To avoid remaining siloed from traditional governance actors like the World Bank, the open government community could benefit from reflecting on how to take advantage of these changes and best meet shared goals.
What could this look like in practice?
Engagement needs to go beyond making partnerships and exploring synergies to push for transparency. These rarely trickle down to the project level, where design and process are king and what ultimately determines outcomes. Directly targeting project work is necessary and could happen in the following ways:
As is in any bureaucracy, structure and process drive operations. Institutions like the World Bank are no different. If the open government community takes a moment to learn the essentials of internal operations, injecting external ideas and tools for project implementation can work. For example, the World Bank approaches all projects with a high-level Country Partnership Framework (CPF) and kicks off the project cycle with a Project Appraisal Document (PAD) that offers context, defines scope and goals. It would be useful to directly link open government goals to the relevant approaches in a CPF and attach them to the discussions had to frame a PAD.
We employ methods that do not fit the traditional project management mold. One such technique is ‘adaptive management’ which embraces iterating on decision-making and execution in project planning, implementation, and learning. An approach like this one is used by open government actors across the board—from open data gurus, to data journalists, to community mappers—and it can be offered to project leads in development agencies.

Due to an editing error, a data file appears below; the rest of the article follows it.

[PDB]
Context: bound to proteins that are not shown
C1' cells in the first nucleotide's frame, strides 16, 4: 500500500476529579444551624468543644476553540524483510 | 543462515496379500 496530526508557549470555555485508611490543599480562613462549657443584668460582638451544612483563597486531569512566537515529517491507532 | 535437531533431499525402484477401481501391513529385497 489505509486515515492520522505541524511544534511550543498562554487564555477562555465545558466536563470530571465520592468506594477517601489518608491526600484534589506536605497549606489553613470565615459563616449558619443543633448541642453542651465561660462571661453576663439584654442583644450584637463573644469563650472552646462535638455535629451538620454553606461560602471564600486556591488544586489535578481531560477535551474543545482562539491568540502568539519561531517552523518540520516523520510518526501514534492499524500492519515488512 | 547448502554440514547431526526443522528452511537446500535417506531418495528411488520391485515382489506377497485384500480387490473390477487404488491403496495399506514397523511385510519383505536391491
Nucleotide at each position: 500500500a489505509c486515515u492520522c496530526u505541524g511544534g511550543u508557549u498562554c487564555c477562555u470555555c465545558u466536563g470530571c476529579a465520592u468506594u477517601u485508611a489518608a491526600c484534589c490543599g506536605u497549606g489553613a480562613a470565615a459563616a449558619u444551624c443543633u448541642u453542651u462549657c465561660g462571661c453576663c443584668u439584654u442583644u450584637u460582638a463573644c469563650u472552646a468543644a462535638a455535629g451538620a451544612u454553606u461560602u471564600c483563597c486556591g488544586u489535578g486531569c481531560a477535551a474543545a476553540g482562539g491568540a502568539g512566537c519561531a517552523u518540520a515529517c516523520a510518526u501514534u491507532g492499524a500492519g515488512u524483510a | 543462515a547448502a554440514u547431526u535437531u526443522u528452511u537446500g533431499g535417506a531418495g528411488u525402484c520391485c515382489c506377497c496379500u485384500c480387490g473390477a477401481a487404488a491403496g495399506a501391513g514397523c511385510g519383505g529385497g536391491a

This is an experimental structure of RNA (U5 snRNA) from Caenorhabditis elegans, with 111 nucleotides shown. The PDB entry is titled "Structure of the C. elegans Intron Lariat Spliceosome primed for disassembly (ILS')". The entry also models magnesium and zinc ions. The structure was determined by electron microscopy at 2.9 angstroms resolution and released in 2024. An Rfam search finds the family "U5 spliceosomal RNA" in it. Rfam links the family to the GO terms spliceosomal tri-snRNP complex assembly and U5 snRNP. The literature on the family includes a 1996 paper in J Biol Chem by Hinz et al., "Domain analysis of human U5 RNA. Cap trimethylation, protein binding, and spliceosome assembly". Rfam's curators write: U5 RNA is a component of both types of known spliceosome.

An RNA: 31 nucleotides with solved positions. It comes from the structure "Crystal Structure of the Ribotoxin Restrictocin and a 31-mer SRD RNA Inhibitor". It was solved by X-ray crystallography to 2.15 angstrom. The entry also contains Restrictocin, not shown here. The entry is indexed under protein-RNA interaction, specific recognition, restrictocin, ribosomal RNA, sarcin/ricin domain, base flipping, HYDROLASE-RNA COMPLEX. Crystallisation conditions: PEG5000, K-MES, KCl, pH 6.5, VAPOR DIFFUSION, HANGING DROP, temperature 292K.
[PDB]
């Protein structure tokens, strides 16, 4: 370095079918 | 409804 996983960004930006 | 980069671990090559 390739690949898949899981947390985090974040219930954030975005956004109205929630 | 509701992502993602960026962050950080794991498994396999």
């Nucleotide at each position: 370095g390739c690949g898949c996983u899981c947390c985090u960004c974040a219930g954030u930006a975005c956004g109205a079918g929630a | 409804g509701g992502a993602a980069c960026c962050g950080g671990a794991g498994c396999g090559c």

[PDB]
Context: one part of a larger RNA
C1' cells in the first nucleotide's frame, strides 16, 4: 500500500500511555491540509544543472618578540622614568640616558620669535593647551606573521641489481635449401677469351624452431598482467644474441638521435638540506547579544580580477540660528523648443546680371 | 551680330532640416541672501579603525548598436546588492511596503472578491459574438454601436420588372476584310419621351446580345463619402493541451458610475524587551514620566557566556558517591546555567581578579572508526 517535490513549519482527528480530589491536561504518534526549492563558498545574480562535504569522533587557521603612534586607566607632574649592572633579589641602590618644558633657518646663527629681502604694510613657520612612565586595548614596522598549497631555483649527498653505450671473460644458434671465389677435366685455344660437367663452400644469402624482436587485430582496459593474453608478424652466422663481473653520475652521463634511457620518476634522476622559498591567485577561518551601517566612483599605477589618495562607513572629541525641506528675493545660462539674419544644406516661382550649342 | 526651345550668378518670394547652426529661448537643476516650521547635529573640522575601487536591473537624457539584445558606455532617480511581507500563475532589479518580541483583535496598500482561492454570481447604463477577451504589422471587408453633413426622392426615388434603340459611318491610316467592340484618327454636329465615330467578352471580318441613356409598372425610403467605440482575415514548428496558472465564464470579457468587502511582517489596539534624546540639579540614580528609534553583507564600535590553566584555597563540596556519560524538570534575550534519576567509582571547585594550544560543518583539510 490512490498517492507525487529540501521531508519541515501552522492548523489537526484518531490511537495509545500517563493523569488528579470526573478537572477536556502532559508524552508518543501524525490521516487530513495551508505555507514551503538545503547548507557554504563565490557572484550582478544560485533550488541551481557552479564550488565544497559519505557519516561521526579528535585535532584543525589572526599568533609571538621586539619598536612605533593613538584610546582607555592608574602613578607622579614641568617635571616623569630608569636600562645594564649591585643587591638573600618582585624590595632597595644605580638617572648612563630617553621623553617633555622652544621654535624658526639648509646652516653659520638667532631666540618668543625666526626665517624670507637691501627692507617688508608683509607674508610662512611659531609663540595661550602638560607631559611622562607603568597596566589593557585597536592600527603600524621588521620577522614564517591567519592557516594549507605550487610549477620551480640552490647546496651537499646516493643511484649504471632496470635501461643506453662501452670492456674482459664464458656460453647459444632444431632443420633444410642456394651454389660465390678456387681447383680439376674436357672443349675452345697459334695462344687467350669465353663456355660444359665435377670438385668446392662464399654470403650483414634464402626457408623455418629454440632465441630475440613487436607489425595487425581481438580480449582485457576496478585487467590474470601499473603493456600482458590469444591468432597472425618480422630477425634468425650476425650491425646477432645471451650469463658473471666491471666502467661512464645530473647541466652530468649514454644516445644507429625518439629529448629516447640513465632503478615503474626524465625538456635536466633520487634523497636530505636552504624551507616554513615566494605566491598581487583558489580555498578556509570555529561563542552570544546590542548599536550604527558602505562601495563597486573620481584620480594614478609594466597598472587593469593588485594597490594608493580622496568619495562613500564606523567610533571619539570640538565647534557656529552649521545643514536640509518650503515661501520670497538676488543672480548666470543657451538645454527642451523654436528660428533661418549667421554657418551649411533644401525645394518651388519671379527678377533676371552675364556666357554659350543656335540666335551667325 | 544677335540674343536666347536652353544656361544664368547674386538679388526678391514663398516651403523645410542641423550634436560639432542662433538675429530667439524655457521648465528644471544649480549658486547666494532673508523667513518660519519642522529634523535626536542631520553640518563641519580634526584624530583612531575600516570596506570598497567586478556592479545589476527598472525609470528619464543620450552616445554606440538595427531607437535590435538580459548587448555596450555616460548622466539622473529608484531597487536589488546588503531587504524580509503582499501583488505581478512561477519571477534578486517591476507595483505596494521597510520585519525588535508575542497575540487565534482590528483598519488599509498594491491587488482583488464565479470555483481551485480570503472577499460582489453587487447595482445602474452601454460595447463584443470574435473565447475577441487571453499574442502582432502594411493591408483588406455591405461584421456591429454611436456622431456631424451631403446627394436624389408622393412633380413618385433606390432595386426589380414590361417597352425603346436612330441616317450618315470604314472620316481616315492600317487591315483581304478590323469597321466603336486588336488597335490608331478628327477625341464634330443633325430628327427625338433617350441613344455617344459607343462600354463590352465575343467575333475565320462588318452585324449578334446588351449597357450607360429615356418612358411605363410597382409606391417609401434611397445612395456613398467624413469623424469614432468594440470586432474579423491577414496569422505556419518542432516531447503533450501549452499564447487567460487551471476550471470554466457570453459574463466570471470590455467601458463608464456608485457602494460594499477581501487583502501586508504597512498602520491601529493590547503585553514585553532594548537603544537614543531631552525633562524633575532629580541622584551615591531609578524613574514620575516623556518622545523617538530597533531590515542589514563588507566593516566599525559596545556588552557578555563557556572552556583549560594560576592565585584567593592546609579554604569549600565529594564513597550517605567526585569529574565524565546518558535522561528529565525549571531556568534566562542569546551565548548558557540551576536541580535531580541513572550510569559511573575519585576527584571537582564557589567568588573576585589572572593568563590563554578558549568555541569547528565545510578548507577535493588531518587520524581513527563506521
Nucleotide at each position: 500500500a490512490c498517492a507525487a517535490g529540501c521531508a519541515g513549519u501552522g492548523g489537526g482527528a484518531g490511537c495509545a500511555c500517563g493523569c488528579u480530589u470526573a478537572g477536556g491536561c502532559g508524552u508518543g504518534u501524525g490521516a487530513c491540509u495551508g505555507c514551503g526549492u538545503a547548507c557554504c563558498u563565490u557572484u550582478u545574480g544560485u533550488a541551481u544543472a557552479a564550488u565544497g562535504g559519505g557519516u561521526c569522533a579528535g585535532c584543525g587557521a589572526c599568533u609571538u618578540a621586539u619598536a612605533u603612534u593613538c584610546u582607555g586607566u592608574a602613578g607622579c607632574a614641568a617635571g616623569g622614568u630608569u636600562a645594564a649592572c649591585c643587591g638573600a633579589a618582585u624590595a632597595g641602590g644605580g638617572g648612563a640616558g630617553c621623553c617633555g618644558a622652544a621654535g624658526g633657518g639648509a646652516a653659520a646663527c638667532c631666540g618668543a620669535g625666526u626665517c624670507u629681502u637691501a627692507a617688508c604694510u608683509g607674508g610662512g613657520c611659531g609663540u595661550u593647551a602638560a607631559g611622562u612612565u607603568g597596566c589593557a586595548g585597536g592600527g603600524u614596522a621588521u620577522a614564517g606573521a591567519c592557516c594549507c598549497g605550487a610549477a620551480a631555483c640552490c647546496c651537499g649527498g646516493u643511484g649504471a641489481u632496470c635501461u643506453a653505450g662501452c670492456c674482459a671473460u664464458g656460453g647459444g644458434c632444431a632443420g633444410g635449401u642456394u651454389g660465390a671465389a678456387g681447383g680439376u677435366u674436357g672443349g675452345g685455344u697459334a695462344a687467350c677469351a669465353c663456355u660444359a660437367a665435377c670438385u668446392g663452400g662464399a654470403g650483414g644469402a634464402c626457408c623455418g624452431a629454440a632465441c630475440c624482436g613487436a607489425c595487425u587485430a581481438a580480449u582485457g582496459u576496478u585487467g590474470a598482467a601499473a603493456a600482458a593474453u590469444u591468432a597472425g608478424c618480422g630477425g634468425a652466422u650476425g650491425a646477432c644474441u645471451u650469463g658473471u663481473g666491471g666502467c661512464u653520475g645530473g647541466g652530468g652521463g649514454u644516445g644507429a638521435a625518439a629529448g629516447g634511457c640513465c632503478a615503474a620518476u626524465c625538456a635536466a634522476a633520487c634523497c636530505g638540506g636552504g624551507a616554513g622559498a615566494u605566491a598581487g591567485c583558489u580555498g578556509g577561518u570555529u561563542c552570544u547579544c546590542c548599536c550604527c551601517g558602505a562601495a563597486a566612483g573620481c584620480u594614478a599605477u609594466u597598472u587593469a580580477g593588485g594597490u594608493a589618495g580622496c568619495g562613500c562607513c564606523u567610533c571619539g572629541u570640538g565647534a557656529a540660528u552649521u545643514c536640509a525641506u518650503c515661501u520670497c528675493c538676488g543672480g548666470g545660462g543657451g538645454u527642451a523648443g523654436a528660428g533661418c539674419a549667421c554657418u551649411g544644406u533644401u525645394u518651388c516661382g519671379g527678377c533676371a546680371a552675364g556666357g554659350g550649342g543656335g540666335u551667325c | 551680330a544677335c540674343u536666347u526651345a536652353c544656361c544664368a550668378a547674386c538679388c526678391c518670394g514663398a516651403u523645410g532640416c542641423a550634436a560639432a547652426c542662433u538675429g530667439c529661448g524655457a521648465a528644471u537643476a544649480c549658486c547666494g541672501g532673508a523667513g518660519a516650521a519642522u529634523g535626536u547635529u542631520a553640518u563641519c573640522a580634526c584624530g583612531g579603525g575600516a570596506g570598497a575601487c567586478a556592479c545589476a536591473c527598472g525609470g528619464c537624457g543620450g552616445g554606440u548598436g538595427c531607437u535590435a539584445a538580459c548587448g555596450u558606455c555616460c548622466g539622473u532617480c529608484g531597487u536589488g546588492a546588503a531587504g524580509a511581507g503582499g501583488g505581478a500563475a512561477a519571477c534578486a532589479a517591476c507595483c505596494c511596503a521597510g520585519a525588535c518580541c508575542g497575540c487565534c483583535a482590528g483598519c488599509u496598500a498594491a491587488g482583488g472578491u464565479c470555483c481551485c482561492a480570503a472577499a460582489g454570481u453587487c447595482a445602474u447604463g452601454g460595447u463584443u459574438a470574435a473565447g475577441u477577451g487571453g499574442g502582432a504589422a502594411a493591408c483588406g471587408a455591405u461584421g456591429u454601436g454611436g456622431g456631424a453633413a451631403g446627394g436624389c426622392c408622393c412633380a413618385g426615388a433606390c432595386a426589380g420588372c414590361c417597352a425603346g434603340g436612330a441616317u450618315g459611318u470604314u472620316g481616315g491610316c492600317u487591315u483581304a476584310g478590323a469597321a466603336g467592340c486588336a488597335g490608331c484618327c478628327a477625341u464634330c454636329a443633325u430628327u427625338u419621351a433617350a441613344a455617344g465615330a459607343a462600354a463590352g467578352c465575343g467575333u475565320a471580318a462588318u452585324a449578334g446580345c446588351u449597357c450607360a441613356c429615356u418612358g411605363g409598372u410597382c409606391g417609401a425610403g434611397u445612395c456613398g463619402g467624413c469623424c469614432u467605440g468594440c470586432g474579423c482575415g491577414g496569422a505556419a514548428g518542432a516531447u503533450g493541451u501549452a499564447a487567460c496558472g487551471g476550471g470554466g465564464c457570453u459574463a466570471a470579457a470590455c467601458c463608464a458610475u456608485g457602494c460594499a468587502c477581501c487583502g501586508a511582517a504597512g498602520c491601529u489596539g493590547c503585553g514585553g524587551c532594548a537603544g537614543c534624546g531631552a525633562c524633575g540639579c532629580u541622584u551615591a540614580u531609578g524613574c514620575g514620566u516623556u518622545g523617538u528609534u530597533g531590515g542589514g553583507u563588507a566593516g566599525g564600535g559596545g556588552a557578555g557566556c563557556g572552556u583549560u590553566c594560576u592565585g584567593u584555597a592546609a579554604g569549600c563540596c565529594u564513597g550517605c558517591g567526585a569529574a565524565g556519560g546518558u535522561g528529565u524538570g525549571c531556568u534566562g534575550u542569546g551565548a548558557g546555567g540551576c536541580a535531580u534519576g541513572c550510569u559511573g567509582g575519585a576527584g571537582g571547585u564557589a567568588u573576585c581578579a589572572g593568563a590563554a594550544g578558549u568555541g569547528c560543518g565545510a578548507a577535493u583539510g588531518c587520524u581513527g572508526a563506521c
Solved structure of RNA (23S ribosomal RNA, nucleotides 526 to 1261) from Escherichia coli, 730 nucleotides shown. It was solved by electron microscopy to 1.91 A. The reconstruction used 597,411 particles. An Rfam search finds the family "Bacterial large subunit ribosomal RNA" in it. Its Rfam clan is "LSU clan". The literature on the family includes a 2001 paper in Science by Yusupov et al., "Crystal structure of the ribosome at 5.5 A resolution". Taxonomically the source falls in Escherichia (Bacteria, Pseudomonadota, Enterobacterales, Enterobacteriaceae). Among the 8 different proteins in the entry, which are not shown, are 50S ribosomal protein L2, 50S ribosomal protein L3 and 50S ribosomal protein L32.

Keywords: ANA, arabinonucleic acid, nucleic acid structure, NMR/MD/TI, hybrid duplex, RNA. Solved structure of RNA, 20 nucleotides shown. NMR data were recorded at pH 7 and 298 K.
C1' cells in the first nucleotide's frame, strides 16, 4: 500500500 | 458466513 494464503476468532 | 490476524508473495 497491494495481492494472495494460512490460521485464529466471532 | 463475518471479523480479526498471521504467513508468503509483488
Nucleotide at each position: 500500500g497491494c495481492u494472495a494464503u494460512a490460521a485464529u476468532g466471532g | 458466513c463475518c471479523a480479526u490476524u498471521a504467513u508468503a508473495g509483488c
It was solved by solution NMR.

Yes, we all know the select open government champions who work within these organizations. But have we asked how we can help them navigate their own country offices and client governments? There is an opportunity to support change from within if we can better understand their needs and constraints because believe it or not, they are as frustrated as we are.
Institutions like the World Bank hold deep and longstanding relationships with governments (not least a product of legitimacy derived from government ownership of the institution). While the open government community is full of influencers of governance outcomes, let’s be honest, the trusted connections to governments (particularly in the Global South) are minimal. Critical to improving governance, whether through mapping community needs, visualizing money and politics, or distributing public service information via mobile, is the role of the government who has the power to embrace transparency and translate it into accountable systems.
What brought me to Reboot is a shared belief that redesigning governance is not about avoiding what exists and building anew. It is more difficult than that precisely because it requires understanding what we have, what limitations exist, and what small opportunities we can seize to make incremental progress.